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Why Scientists Believe Stupid Things
“Most people who haven’t studied physics or chemistry find it hard to believe that humid air is lighter, or less dense, than dry air. How can the air become lighter if we add water vapor to it?”
Only dumb people that don’t understand science believe moist air is lighter than dry air.
“Scientists have known this for a long time.”
Whenever I see this statement I know that what follows will be based on conjecture that was put forth a long time ago and that has never been measured.
“The first was Isaac Newton, who stated that humid air is less dense than dry air in 1717 in his book, Optics. But, other scientists didn’t generally understand this until later in that century.”
They didn’t “understand”it? What’s to understand? Just measure it so you are not guessing. Jeez!!!
“To see why humid air is less dense than dry air, we need to turn to one of the laws of nature the Italian physicist Amadeo Avogadro discovered in the early 1800s. In simple terms, he found that a fixed volume of gas, say one cubic meter, at the same temperature and pressure, would always have the same number of molecules no matter what gas is in the container.”
This is just dumb. Note how they are just assuming moisture is steam. In fact there is zero evidence that moisture in our atmosphere is mono-molecular (steam) and there is a wealth of laboratory evidence that confirms that steam can only exist above it’s boiling point.
“Most beginning chemistry books explain how this works.
Imagine a cubic foot of perfectly dry air. It contains about 78% nitrogen molecules, which each have a molecular weight of 28 (2 atoms with atomic weight 14) . Another 21% of the air is oxygen, with each molecule having a molecular weight of 32 (2 stoms with atomic weight 16). The final one percent is a mixture of other gases, which we won’t worry about.”
This is just stupid. Note that they never even addressed the issue as to steam in our atmosphere.
Meteorologists are the dumbest people in science.
Molecules are free to move in and out of our cubic foot of air. What Avogadro discovered leads us to conclude that if we added water vapor molecules to our cubic foot of air, some of the nitrogen and oxygen molecules would leave — remember, the total number of molecules in our cubic foot of air stays the same.
The water molecules, which replace nitrogen or oxygen, have a molecular weight of 18. (One oxygen atom with atomic weight of 16, and two hudrogen atoms each with atomic weight of 1). This is lighter than both nitrogen and oxygen. In other words, replacing nitrogen and oxygen with water vapor decreases the weight of the air in the cubic foot; that is, it’s density decreases.
“Wait a minute, you might say, “I know water’s heavier than air.” True, liquid water is heavier, or more dense, than air. But, the water that makes the air humid isn’t liquid. It’s water vapor, which is a gas that is lighter than nitrogen or oxygen.”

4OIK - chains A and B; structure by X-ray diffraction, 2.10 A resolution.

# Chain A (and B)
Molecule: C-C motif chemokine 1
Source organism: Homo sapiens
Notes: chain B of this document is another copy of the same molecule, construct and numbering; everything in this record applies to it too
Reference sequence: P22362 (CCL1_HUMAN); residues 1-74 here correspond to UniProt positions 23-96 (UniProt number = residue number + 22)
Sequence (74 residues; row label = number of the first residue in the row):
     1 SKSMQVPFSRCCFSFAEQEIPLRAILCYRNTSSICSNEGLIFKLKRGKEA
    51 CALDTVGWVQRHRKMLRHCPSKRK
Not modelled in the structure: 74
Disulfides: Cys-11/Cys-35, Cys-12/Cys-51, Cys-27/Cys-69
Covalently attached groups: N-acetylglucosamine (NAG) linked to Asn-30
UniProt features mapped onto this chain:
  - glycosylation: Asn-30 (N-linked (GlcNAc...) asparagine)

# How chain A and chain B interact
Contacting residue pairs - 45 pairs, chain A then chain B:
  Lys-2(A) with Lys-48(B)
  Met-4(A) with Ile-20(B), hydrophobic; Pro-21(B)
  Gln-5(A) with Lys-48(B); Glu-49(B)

Wrong, water vapor is not a gas. It is a liquids.
Moist air is heavier than dry air.
In a previous post I presented a challenge: What is the mechanism underlying non-Newtonian fluids? In this post I provide the solution.
In the previous post I provided a link to another video that contained a hint. We will get to that further along. First I would like to discusss another concept/conjecture for which I provided no hint but for which I had previously discussed in a prior post on this website entitled: Polarity Neutralization Implication of Hydrogen Bonds Between Water Molecules and Groups Thereof. Therein I asserted that unlike other types of bonds the force associated with a hydrogen bond is consumed (neutralized) by the completion of a bond between two water molecules. Consequently when a water molecule has two bonds on its negative oxygen molecule the polarity is neutralized and the resulting force of the bond disappears (2∂ – 2∂ = 0∂). So, when there are two hydrogen bonds completed the positively charged hydrogen atoms just kind of float. The only thing holding them is that if they move away the charge returns pulling them back.
However, and most significantly, when there is only one hydrogen bond completed then there is a considerable amount of the polarity induced bond strength remaining (2∂ – 1∂ = 1∂). This remaining bond strength creates a very hard bond. This is the same hard bond associated with ice. Through this we can understand why ice expands as it hardens since the hardening has to do with excluding one of the two bonds, forcing it away.
Through this understanding we can also, I contend, understand the strange behavior of non-Newtonian fluids: when force is applied the starch molecules, being very small, exert inter-molecular force on the water molecules. By tearing off the first of the two molecules (which comes off fairly easily) the starch leaves behind one hard connection. So, essentially, what is happening is that the starch is forcing the water to become ice for a fraction of a second. This explains the mechanism underlying non-Newtonian fluids.
Jim McGinn (AKA Claudius Denk)